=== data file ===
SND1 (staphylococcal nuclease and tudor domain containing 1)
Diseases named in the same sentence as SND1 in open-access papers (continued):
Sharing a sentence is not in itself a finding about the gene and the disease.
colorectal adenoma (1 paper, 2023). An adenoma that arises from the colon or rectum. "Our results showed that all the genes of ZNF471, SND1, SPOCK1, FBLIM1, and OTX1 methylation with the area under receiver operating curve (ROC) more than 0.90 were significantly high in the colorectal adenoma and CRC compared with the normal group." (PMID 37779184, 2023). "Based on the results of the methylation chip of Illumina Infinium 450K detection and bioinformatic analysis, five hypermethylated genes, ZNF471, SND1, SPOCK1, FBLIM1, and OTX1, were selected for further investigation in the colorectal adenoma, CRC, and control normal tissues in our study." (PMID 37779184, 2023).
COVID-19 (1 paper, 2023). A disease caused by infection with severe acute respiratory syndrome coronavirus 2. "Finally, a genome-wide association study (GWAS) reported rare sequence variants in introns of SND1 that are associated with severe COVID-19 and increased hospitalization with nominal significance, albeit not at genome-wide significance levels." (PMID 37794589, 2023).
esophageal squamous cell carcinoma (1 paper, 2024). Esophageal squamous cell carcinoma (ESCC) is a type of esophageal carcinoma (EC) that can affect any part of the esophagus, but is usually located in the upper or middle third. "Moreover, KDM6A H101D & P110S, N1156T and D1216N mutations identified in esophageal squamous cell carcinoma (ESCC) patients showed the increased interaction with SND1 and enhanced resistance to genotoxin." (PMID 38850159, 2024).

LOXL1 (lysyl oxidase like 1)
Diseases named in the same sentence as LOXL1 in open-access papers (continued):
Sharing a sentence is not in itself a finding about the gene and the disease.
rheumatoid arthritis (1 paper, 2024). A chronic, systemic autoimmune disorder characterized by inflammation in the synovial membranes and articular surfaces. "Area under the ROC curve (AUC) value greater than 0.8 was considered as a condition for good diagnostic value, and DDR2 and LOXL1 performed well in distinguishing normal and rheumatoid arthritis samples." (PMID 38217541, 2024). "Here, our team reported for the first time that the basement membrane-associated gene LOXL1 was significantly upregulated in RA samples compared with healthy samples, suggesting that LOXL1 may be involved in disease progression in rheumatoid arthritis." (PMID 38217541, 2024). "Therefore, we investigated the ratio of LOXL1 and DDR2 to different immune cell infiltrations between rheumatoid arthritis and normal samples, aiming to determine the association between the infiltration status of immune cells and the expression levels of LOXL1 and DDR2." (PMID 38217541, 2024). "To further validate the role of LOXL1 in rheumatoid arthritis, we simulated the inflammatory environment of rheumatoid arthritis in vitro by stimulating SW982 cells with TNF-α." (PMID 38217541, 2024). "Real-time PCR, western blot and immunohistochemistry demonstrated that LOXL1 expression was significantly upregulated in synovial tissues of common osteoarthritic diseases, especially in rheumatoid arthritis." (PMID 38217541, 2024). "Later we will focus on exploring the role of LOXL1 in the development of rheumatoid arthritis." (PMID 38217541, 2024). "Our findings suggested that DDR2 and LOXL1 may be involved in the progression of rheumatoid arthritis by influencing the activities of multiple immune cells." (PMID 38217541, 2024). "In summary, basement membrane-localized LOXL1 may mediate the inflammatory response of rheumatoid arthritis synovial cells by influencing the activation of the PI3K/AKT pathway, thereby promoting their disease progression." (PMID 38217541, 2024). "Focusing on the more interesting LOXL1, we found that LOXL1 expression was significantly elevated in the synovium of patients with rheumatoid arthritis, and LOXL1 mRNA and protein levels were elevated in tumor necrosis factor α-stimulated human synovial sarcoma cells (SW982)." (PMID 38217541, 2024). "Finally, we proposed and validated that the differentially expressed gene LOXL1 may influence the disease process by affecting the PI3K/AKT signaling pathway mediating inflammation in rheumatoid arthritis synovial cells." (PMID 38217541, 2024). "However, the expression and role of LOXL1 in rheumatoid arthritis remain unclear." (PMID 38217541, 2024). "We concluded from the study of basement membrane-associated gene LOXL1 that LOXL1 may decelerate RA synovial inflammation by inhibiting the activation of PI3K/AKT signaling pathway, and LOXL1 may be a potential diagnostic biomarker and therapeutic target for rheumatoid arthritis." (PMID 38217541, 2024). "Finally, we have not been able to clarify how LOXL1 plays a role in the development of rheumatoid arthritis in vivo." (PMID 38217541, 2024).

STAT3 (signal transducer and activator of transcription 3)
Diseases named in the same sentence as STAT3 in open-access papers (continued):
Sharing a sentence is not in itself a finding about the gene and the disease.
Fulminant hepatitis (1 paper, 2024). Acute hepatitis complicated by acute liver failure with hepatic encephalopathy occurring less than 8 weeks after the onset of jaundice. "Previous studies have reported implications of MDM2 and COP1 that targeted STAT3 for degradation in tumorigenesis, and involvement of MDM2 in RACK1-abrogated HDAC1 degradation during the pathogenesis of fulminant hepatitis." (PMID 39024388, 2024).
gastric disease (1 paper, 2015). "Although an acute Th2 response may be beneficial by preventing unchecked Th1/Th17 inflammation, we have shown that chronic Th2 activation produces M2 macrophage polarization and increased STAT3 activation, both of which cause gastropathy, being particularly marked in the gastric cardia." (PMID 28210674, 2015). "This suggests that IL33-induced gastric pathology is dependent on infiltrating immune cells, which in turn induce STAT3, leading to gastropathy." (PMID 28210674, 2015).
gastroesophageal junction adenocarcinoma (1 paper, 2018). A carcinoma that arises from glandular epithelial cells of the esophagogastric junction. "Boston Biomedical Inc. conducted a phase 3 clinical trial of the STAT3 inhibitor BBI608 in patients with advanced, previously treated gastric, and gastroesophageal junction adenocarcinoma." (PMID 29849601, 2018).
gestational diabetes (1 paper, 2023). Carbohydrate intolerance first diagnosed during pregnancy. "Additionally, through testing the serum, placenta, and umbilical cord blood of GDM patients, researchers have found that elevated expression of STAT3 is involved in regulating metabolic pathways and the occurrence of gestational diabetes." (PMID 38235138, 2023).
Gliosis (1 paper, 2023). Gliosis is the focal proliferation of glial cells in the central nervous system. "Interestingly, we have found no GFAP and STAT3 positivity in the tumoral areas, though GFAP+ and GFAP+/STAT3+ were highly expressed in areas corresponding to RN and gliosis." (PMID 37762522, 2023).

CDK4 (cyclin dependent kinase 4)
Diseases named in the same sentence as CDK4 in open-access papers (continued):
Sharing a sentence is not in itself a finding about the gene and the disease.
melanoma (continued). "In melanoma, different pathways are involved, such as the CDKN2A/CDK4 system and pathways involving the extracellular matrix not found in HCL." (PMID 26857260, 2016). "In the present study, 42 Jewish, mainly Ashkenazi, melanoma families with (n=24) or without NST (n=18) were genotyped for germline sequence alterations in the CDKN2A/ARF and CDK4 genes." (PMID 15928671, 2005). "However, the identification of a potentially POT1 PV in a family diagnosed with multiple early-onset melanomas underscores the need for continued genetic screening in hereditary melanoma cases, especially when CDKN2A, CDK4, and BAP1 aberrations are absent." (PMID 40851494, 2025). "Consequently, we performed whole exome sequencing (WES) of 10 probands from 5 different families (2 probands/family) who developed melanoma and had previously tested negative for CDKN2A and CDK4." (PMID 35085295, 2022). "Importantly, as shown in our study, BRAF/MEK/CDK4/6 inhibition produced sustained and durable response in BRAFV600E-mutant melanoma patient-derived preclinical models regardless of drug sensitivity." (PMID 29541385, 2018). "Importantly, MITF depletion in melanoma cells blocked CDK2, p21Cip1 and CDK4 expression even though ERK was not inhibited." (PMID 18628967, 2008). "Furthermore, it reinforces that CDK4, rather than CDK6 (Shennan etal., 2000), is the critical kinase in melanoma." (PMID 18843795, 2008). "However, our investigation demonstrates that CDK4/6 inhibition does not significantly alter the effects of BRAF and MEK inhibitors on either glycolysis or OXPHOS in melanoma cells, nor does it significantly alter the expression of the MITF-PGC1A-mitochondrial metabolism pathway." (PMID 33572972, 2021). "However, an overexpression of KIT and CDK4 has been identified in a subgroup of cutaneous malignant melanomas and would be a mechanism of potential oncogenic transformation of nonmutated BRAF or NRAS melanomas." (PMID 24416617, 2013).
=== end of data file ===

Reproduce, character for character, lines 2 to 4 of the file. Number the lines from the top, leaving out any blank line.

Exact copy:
Diseases named in the same sentence as SND1 in open-access papers (continued):
Sharing a sentence is not in itself a finding about the gene and the disease.
colorectal adenoma (1 paper, 2023). An adenoma that arises from the colon or rectum. "Our results showed that all the genes of ZNF471, SND1, SPOCK1, FBLIM1, and OTX1 methylation with the area under receiver operating curve (ROC) more than 0.90 were significantly high in the colorectal adenoma and CRC compared with the normal group." (PMID 37779184, 2023). "Based on the results of the methylation chip of Illumina Infinium 450K detection and bioinformatic analysis, five hypermethylated genes, ZNF471, SND1, SPOCK1, FBLIM1, and OTX1, were selected for further investigation in the colorectal adenoma, CRC, and control normal tissues in our study." (PMID 37779184, 2023).